They do this to promote use and sale of dsPIC  microcontrollers with builtin ADC and OP-amps and analog comparators, and motor control PWM peripherals.
It is a big subject with some learning curve.
 
    Mysil
 
 
2020/11/18 07:05:18
oliverb
Silly question but if it isn't exactly brand new have the magnets that trigger the sensors decayed? If something used to work and doesn't now then the question on my mind is what's changed.
 
Also FWIW what do the sensors look like and is there any hope of getting a part number? I realise the sensor may be unmarked or embedded in resin. Also is it definitely magnetic not optical?
 
I would expect the sensor to be three-lead digital output, kind of like the ones used in many DC fans.
2020/11/18 07:13:07
bonedoc
oliverb
Silly question but if it isn't exactly brand new have the magnets that trigger the sensors decayed? If something used to work and doesn't now then the question on my mind is what's changed. Also FWIW what do the sensors look like and is there any hope of getting a part number? I realise the sensor may be unmarked or embedded in resin. Also is it definitely magnetic not optical? I would expect the sensor to be three-lead digital output, kind of like the ones used in many DC fans.


Hey! It’s had little use and less than a year old. We found out they discontinued their line because of issues. The sensor board has five to-92 packages labeled “4103”. Under this, they all say 544 and one say 522.
2020/11/18 09:44:13
Mysil
Hi,
Search the web, Google give a number of finds for "4103 hall sensor".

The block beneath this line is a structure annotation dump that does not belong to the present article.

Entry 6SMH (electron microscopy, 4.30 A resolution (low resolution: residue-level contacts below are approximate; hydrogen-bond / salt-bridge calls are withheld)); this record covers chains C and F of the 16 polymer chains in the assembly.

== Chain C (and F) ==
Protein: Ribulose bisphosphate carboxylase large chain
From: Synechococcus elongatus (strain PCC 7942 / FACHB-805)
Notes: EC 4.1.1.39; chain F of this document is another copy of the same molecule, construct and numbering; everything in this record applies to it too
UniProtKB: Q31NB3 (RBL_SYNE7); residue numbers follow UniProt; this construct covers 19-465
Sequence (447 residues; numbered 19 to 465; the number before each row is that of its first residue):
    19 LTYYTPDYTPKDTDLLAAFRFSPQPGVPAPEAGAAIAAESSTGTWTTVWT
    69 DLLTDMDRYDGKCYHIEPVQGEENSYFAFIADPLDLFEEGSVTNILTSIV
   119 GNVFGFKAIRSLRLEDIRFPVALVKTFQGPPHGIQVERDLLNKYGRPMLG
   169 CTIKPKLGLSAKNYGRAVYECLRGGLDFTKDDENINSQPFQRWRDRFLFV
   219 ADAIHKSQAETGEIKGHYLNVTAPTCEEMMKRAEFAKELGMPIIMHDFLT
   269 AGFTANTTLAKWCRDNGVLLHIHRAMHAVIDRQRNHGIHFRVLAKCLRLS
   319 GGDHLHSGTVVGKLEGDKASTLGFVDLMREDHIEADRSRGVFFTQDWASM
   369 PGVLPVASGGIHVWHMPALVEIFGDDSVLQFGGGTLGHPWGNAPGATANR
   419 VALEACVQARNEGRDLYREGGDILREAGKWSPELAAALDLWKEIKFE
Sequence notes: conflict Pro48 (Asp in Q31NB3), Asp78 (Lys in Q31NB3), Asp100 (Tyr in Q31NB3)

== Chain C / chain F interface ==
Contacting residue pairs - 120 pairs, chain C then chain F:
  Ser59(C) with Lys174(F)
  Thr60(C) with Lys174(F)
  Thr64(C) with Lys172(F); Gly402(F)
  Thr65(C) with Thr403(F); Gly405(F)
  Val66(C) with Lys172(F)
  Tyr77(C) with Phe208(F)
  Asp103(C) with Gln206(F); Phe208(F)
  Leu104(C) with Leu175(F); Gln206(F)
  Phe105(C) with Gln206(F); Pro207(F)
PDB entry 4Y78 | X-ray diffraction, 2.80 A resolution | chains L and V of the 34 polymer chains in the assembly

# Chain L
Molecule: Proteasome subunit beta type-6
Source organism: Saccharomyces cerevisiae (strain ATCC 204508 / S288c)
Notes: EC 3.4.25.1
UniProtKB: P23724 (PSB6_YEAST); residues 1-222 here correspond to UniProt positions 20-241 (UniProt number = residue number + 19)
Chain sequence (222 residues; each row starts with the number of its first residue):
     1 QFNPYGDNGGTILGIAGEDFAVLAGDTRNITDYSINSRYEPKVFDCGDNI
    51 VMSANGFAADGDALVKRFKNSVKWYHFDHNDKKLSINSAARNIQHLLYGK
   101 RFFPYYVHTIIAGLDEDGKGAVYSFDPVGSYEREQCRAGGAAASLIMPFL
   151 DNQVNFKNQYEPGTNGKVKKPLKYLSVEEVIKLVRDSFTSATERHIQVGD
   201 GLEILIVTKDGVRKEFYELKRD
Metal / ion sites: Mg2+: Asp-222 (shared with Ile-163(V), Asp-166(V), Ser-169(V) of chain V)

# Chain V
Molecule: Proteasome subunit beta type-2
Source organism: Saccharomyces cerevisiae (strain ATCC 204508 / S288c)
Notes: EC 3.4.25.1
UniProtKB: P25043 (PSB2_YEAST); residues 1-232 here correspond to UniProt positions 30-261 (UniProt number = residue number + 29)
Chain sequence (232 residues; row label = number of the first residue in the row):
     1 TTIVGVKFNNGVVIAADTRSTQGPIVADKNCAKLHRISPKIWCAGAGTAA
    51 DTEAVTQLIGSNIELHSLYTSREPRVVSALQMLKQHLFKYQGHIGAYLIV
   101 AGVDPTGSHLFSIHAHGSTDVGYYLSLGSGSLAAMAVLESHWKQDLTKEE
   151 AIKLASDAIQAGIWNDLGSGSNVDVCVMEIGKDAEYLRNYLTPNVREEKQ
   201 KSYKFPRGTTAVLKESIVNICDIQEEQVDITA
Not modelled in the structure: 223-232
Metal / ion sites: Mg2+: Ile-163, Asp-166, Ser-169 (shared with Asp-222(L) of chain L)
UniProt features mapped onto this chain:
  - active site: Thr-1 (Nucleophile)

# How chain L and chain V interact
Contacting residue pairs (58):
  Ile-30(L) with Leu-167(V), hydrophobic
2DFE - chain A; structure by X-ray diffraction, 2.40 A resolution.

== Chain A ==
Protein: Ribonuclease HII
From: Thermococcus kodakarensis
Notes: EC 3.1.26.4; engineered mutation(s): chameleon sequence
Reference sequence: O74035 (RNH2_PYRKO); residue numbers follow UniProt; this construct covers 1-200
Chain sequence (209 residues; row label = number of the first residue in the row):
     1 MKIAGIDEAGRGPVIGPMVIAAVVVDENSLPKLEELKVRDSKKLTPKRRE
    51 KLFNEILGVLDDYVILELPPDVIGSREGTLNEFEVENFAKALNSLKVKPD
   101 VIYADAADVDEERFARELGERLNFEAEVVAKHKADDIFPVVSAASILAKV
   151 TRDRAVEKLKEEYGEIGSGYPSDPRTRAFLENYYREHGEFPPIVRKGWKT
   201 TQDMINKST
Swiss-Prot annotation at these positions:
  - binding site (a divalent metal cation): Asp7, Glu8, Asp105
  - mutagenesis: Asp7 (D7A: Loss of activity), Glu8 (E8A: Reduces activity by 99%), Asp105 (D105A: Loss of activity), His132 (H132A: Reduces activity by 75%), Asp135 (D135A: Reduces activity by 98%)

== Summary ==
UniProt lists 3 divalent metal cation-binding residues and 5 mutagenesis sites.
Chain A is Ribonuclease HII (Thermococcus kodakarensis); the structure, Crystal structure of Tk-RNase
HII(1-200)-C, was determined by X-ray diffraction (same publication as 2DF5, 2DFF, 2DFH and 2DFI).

Also read the Wikipedia article on the general subject.
 
Such sensors are made in several versions with different sensivity to magnetic strength, 
that may distinguish between 0 and magnetic North,  or between 0  and magnetic South,
or between North and South.
 
    Mysil
2020/11/18 13:59:23
NKurzman
how are the Hall switches set up mechanically?
magnets in front of the sensor? If so putting a small piece of metal behind the switch will improve it performance by concentrating the magnetic field.
Also look at the gap between the Halls and the target.
If the magnet is behind the sensor, then it may need to be stronger (or weaker)
 
There is a lot of ways this could be done and a lot that can go wrong.
Try a scope on the Motor signals and see how they look.
 
 
2020/11/18 14:49:22
davea
It has 3 motors that have hall sensors to measure rpm

wouldn't you think that sensor's would be in the motors or attached to the end shaft (or gear box)
whats the wire count from that assembly ?? 2 big 3 small ??
Hey! It’s had little use and less than a year old. We found out they discontinued their line because of issues. The sensor board has five to-92 packages labeled “4103”. Under this, they all say 544 and one say 522.

what makes you think board is actually a sensor board (5 for 3 motors)
are there moving arms that pass by it (limit sensors)
4103 is not a good part number